On Tuesday morning it still
looked bad but by midday it had cleared so we did
Mud Canyon in the afternoon.
The weather still looked good on Wednesday so we
departed for Quandary, starting at 10am and thinking
we'd have no problem getting back by dark. This
overconfidence was mostly generated by the easy
time we had with Knotted Rope.
San Rafael Reef overview
Our group was composed of Dave Erskine and
Craig Taylor in one car and Joan and myself in the
other car. The plan was to meet at Tomsich Butte for
Saturday's dinner but the weather was showing
thunderstorms and going through the Chute of Muddy
Creek the next day didn't seem like a good idea.
In our haste to redirect Dave and Craig, we didn't
anticipate them taking an alternate route to Tomsich
Butte so we missed them on Sat. night. Joan and I
decided to do a moderate day hike on Sunday, going
down Cistern Canyon and returning via Ramp
Canyon. We ended up meeting Dave and Craig
on our return through Ramp.
The entire group then did Knotted Rope Canyon
on Monday. Although it is a 3B III, it has no rappels
and we only brought a short rope for occasional
downclimbs (and no harnesses). Dave and Craig
had scouted the approach on Sunday so we did the
entire loop, including the return through the Gorge of
Muddy Creek, in 7 hours. For people under 6 feet
tall, there were only two short sections with
swimming. Soon after we returned to camp, the
thunderstorms that had been building cut loose and
we took shelter. Fortunately the rain stopped by 6pm
so dinner was dry.
Since this was to be our first 4B III, we had several
plans for getting out of the "keeper potholes." We
ended up relying on the "bag toss" method for all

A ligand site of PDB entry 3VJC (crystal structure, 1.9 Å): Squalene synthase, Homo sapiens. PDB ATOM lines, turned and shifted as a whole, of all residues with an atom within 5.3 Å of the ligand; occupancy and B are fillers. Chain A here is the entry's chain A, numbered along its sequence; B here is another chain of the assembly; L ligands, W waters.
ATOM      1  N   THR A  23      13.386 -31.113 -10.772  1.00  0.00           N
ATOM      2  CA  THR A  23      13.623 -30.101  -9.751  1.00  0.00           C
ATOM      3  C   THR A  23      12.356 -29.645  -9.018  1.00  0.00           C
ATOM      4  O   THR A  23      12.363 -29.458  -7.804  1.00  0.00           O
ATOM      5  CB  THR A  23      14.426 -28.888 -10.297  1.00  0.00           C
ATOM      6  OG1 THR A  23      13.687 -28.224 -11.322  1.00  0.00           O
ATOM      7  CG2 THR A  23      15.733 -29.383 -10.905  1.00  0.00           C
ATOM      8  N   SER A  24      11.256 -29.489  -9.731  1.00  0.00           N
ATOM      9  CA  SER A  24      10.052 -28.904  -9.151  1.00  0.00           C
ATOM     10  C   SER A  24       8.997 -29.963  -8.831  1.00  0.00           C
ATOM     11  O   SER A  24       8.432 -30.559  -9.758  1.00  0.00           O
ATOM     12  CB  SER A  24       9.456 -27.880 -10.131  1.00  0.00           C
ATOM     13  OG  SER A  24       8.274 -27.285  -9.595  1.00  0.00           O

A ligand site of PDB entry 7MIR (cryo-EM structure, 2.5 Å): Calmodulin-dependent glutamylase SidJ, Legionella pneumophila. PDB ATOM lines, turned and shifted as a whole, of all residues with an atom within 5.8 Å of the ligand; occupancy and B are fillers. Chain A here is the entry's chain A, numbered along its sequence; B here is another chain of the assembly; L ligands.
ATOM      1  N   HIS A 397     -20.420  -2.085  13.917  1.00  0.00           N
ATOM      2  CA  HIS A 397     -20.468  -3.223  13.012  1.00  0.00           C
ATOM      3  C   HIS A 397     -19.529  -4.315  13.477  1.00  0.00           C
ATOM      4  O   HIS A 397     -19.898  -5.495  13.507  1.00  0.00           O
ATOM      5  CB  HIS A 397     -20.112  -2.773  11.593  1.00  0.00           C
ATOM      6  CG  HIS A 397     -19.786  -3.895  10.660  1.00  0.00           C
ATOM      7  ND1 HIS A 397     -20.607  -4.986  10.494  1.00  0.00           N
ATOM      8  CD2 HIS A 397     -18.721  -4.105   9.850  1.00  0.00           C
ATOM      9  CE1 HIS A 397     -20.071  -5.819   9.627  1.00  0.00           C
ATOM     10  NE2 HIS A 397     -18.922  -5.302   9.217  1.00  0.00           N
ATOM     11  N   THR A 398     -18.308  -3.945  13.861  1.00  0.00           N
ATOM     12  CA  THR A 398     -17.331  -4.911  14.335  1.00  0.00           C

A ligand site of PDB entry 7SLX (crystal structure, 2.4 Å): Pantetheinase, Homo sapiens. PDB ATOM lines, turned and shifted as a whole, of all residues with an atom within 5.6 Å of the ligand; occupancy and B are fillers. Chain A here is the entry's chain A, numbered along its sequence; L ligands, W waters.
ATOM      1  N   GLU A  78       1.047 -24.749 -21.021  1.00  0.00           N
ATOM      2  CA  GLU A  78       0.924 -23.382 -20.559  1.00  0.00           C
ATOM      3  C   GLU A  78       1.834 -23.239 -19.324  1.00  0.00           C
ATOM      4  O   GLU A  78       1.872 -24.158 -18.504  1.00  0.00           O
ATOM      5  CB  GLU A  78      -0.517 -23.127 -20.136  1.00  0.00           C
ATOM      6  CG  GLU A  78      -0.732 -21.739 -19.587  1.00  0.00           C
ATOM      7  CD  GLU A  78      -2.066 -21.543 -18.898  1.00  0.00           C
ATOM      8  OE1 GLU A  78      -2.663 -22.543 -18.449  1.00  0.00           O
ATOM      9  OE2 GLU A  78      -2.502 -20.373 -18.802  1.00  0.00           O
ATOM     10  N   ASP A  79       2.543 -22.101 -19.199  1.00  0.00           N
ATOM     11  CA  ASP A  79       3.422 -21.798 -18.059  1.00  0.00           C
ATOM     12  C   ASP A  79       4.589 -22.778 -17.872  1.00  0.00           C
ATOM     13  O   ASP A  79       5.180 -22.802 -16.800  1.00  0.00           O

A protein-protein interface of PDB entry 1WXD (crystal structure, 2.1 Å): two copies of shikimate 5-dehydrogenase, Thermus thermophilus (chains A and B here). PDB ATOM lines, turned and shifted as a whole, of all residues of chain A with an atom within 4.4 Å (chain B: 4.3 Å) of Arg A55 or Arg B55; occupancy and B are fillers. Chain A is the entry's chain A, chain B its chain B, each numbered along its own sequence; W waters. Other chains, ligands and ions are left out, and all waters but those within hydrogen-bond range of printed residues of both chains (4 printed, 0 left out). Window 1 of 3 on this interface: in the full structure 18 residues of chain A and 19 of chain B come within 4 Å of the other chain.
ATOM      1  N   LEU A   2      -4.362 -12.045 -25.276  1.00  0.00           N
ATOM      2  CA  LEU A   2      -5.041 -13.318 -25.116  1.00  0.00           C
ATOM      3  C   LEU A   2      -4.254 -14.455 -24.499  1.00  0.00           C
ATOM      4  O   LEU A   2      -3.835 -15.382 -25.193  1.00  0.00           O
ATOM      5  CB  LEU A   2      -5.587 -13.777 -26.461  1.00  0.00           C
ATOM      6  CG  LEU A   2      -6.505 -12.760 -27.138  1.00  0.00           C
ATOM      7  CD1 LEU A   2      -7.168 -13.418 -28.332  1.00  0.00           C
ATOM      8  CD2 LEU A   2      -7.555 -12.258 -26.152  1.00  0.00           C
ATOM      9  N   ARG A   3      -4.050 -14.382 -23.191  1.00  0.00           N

three. The rappels were quite entertaining as well.
For anchors, we used drilled baby angles, rocks
buried in the sand, a braced body, and a hook.
As you can probably guess, it took more time than
anticipated and it was basically dark before we got
out. The final slopes were somewhere between 2nd
and 4th class, depending on whether we were on
route or off route. With only two headlamps in our
group of four (more overconfidence), we tended to be
off route frequently.
Fortunately Craig was able to find the key to the final
slope and borrow some extra headlamps from a party
camped at the mouth of Quandary. That enabled the
rest of us to negotiate the final slope and we all
decided that trying to return via Muddy Creek was our
But the recent thunderstorms had temporarily raised
the water level in Muddy and although it had now
receded, the footing was much more treacherous
than it had been before with all of the new mud. We
soon decided that bivying was our best option.
Fortunately Dave had a lighter so we at least had the
option of keeping half of our body warm through the
night. Thursday morning we got our only early start
of the week, departing our fire circle at 7:23am. The
remainder of the day was spent eating and napping
in continued fine weather.
Friday and Saturday were spent on an overnight
backpack trip into Chimney Canyon. We camped at
the miner's cabin site and explored the South fork on
Friday afternoon and the North fork on Saturday
morning. The North fork was particularly enjoyable,
and we didn't get back to camp until 2pm. So we
didn't hit the road until close to 6pm on Sat. evening.
The celebratory dinner was at Mom's Cafe in Salina
(which is open until 10pm).
The weather was cooler than normal for our trip. I
think the only day in the 80's was the day we
backpacked into Chimney Canyon.
Hal and Joan followed a route mentioned in a Steve Allen guidebook. Also, noted in Tom’s Canyoneering Web
page. They did both these, as well as exploring Gorge of Muddy Creek and Chimney Canyon.
With the birth of a new baby just around the corner, and knowing he might not be able to get out again for a while,
Peter recently took the opportunity to climb Royal Arches in The Valley.
Peter wrote sent me this Haiku he wrote while reflecting on the climb.
Smokey blue light of dawn
Mellow pitches lie in wait;
Is this my last climb?
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